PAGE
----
It was by chance encounter
(not at all uncommon in human experience,
but, for them, at that moment, surpassingly surprising)
when, in the ordinariness of following their daily calendars,
the two, by one extraordinary fortune, came to the that place…
when the natural course of events
and (could it have been?) providence came face-to-face…
when he looked into her eyes, exclaiming
(tho’, in fear of seeming, at least, impetuous
and, at most, at worst, preposterous, silently with inner voice),
“Ah, I behold my destiny!”
It would take time and time again before he knew what he had meant.
(For oft it had been true for him that he hadn’t known what he thought or felt,
what dwelt in the deepest regions of heart and soul,
‘til he reflected on what he’d heard himself say.)
Upon second and third (truly, numbers-on-end) thought,
he came to believe, to know
that with her (if their mutual choice would allow)
he would learn and grow to become more fully, freely, faithfully himself
(indeed and in deed, his self)
than e’er he would or could be without her.
Once he confessed this to her,
she, in so many, aye, in her own words, said the same.
And so, it was that they wed.
Now, years later, having traveled and traveling still life’s course –
at some turns, wondrously delightful
(their hearts pulsing with e’er ripening, enlivening joy),
and at others, tortuously painful
(their souls reddened, marked with unseen, yet known bloodened stripes) –
they have arrived at this place:
Of remembering the supple flesh of their youth,
yet, with older eyes, beholding, but relishing no less, their hard-won aged lines…
Of reliving and living still the victories of dreams realized and…
Of reminding themselves of hopes ne’er fulfilled…
Of reveling in
(or, at most and, sometimes, at least
– given the human temporal tendency to lose focus,
thus, willingly wandering back and weltering in yesterday
or wishing to gaze into the days after this day – striving to savor) the present…
Of recognizing that on some given day and at some given time,
one, and then, on some ensuing day and time, the other,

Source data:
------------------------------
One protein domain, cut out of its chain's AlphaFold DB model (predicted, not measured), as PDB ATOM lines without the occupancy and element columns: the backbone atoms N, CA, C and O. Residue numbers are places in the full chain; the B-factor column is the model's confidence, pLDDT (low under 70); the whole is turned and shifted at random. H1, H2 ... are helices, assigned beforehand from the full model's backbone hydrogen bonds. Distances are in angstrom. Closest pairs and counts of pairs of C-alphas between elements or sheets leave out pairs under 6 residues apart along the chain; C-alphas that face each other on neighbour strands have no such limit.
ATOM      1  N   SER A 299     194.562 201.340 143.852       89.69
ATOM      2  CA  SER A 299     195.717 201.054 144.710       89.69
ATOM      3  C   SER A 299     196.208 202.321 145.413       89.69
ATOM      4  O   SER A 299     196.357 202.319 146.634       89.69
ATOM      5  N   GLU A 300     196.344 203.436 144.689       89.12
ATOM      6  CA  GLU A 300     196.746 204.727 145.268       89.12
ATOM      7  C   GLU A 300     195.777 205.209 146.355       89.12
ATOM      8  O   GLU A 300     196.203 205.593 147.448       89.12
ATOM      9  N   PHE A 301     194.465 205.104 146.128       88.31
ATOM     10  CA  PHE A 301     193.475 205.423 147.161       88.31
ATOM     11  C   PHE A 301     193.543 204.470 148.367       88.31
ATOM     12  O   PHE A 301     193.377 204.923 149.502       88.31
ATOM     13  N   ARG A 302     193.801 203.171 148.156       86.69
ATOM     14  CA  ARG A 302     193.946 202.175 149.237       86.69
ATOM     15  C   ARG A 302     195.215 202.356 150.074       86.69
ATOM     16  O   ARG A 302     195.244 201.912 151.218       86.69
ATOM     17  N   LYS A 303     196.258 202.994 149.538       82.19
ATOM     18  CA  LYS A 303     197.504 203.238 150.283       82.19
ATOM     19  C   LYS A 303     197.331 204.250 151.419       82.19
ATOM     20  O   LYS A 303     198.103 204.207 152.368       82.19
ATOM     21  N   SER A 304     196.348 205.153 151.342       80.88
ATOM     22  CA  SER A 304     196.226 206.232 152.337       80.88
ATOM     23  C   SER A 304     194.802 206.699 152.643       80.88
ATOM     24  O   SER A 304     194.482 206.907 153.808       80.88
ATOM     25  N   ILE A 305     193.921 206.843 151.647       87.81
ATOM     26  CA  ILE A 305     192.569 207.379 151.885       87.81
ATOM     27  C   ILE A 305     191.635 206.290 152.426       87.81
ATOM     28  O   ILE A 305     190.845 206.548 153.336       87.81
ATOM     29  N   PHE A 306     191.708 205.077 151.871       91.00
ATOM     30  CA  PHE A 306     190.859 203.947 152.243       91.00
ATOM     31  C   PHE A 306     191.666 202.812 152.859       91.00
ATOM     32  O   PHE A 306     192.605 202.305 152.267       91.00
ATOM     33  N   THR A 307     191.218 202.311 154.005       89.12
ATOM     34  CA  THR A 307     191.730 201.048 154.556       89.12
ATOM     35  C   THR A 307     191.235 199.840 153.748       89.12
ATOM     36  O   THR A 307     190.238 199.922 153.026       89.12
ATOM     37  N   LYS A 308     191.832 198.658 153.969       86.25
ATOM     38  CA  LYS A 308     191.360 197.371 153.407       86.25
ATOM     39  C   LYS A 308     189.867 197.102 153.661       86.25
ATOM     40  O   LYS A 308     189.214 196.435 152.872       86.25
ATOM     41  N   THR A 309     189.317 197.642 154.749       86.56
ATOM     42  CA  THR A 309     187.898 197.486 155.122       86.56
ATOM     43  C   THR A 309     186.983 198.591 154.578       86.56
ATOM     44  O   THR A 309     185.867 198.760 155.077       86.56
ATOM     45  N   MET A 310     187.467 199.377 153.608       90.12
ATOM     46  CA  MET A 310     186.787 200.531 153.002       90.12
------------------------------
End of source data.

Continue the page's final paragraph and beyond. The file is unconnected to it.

with the final fluttering of eyelids,
with the shuttering of the windows to the world,
with that last murmured breath, a whisper of wind rising, fading,
will arrive at the close of this age.
And, reflecting on Tennyson’s lyric judgment,
‘Tis better to have loved and lost than never to have loved at all,
they, with swift and sure discernment, sigh, say, sing, “Amen!”
Note: ‘Tis better to have loved and lost than never to have loved at all, from Canto 27 of In Memoriam A.H.H. (aka In Memoriam) (1849) by Alfred, Lord Tennyson (1809-1892); Tennyson’s poetic requiem for his beloved friend Arthur Henry Hallam.
3 thoughts on “Love & Loss”
Didn’t see this yesterday but it totally awesome!! Love & Loss – there’s so much to hold on to, even after the loss!!
Ah, Paul. You have encompassed it all. What a sweet recounting of the experience of falling in love, making the leap of faith it requires and then facing what comes, arriving finally – but, truth be told, in the seeming twinkling of an eye – at THIS place, which before we even notice it will have morphed into another and different THIS place someday.
I echo your “amen” to Tennyson’s sentiment. But I would add, I think, love is never lost; if there is in any moment real love, we are always changed by it and almost always the richer for it, no matter how the story ends. I would recommend to you a book of poems by a Minnesota poet I heard read yesterday. Her name is Norita Dittberner-Jax. Her husband suffered from ALS and died a year ago. She is clearly still grieving his loss, but she is radiant with the memories of their life together. The poem collection is called “Crossing the Waters.” (I know you would particularly appreciate it, Loretta.)
Thank you for this reminder, Paul.
Much love to you and Pontheolla,
Karen, I thank you for the recommendation to look up Norita Dittberner-Jax and her collection of poems, “Crossing the Waters.” I will.
As for your observation, “I think, love is never lost; if there is in any moment real love, we are always changed by it and almost always the richer for it, no matter how the story ends,” I agree. For, as Loretta writes, “…there’s so much to hold on to, even after the loss!” Amen to that!
Still, when I speak or write of the loss of love, I reference, specifically and especially, in Tennyson’s sense, that inexorable experience of existential death. O’er the years, for example, whenever couples have come for pre-marital preparation – and this used to surprise me, but, given, now, many of these occasions, it no longer does – I’d guess that about 50% (though that is a conservative figure, for the number, doubtless, is higher) of the couples, when I raise the reality that to engage in bonded, intimate relationship is, one day, to know the deepest loss in the death of one’s loved one, respond saying, in so many words, “We’ve never thought of that!”